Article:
Should everyone start eating snakes to save the planet?

by ARKANSAS DIGITAL NEWS

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Pythons are farmed for meat in South-East Asia

Dan Natusch

What kind of meat is the most sustainable? According to a study of farms in Thailand and Vietnam that raise snakes for meat, it might be pythons.

When it comes to the efficiency of converting food into meat, snakes come out top, says Daniel Natusch at consulting firm EPIC Biodiversity. “No other livestock species studied to date possesses the same credentials or rates of production as pythons.”

Snakes have long been farmed on a small scale to produce specialist products, such as venom. Only recently have they begun to be raised primarily for meat.

Natusch’s team measured the growth of nearly 5000 reticulated and Burmese pythons (Malayopython reticulatus and Python bivittatus) over a year, along with what they were fed, plus the weight of their dressed carcasses – that is minus the skin, internal organs, head and tail. This was then compared with existing data on other animals.

According to the study, the dry mass of the food the pythons were fed was 1.2 times that of the dressed carcass, compared with 1.5 for salmon, 2.1 for crickets, 2.8 for poultry, 6 for pigs and 10 for beef.

The dry mass of the protein fed to the snakes was 2.4 times that in a snake carcass, compared with 3 for salmon, 10 for crickets, 21 for poultry, 38 for pigs and 83 for beef.

However, calculating how much food is converted into meat is notoriously tricky, says Kajsa Resare Sahlin at the Stockholm Resilience Centre in Sweden. It is also essential to take account of what protein animals are eating and where it comes from, she says.

A key thing missing from the study’s comparison is the fact that as carnivores, snakes are eating animals that ate plants, whereas other farm animals eat mostly plants. If the total mass of plant material required per kilogram of carcass was compared, snakes might not look nearly so efficient.

Asked about this, Natusch says that what makes snake meat sustainable isn’t the efficiency of food conversion, but the fact that they are fed on waste meat, such as trapped rodents and stillborn pigs. This is made into sausages that the snakes eat.

“Livestock fed on plant protein sourced from a crop monoculture where a natural habitat once stood… is far less sustainable than capturing rodent pests or using waste protein to feed pythons,” says Natusch.

In fact, for this reason, he thinks snake meat is more sustainable than many plant-based foods. “For the vegans out there, in my experience, there would likely be more animals suffering from sowing crops into the soil each year than are killed to feed a python.”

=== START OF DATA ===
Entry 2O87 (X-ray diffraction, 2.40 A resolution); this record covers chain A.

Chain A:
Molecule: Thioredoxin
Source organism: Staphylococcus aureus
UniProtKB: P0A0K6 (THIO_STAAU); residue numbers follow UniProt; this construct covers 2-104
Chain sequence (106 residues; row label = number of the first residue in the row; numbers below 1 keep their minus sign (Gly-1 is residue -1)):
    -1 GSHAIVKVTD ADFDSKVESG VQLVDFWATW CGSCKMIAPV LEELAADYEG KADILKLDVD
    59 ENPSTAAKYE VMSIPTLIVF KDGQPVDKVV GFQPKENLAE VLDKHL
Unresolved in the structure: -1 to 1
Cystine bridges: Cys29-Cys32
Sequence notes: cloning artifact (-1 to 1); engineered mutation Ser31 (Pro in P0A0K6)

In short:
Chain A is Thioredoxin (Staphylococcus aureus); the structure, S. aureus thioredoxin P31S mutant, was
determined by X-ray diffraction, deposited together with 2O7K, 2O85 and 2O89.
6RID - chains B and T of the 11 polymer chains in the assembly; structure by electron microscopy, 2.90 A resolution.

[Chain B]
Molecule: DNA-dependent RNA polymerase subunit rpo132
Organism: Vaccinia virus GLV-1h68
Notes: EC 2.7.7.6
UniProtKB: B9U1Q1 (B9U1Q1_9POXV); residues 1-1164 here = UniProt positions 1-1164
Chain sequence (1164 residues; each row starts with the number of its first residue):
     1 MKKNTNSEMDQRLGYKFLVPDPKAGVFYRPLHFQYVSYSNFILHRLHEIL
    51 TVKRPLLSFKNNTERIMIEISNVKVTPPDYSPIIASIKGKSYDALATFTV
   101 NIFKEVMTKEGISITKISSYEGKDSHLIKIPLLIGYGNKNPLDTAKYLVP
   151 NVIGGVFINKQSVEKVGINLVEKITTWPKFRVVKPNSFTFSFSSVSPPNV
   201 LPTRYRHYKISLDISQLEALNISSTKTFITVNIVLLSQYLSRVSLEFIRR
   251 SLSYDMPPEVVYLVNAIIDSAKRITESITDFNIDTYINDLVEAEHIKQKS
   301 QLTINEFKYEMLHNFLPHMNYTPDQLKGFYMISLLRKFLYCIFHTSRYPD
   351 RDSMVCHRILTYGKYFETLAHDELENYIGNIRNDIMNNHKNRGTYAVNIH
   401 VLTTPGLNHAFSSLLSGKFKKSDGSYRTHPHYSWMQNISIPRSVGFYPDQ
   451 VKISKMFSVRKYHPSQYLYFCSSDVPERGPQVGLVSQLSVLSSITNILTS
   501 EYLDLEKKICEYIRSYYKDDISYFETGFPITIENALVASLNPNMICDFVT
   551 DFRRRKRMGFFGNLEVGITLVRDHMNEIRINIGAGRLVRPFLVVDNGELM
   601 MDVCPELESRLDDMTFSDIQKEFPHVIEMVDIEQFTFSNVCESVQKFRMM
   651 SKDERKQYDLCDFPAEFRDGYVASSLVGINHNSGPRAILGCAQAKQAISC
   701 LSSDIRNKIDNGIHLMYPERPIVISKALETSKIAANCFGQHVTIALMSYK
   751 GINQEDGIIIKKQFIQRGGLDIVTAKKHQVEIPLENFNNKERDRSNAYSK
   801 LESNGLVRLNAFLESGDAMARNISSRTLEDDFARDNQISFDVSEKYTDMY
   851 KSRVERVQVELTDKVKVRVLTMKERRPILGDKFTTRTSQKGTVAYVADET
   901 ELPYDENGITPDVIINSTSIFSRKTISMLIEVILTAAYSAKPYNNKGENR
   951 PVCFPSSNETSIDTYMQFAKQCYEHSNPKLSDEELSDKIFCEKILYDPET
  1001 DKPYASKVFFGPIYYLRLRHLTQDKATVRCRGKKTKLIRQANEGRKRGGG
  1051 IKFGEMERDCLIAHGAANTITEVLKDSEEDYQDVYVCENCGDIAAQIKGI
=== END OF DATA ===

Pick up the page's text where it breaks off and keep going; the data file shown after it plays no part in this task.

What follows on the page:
If the snakes are being fed waste that wasn’t being used for other purposes, this would be an efficient use of resources, Resare Sahlin says. But wild rodents could refer to a number of species.

“If these are rats, then in the short term it could be beneficial to use them, but if a whole industry develops around this as a feed source, it will create perverse incentives to maintain ‘rat problems’ – and the implications for local communities could of course be vast,” she says.

So even though snake meat as it is currently produced might be more sustainable than many other types of meat, this study doesn’t show that it is inherently more sustainable.

But Natusch makes two other arguments in favour of snake farming. The first is food security. Many of the snakes chose to go for periods of up to 127 days without eating, yet lost just a few percentage points of body mass at most.

This means that farmers can stop feeding them for weeks or months if there are global shocks that interrupt supply chains, says Natusch.

The covid-19 pandemic was an example, he says. “Farmers could not sell their pigs, and it was too expensive to keep feeding them, so tragically they were just euthanised and composted. At the time we thought, ‘if only they were farming pythons’.”

Secondly, Natusch thinks farming snakes is more ethical than farming birds or mammals. Pythons don’t have the same cognitive capacity and choose to remain inactive in small confined spaces when they don’t need to find food, he says.

As for what python meat is like, it tastes like, well, chicken, says Natusch. “I’ve had it in curries, BBQ, as satay skewers and as biltong. If prepared well, it’s great.”

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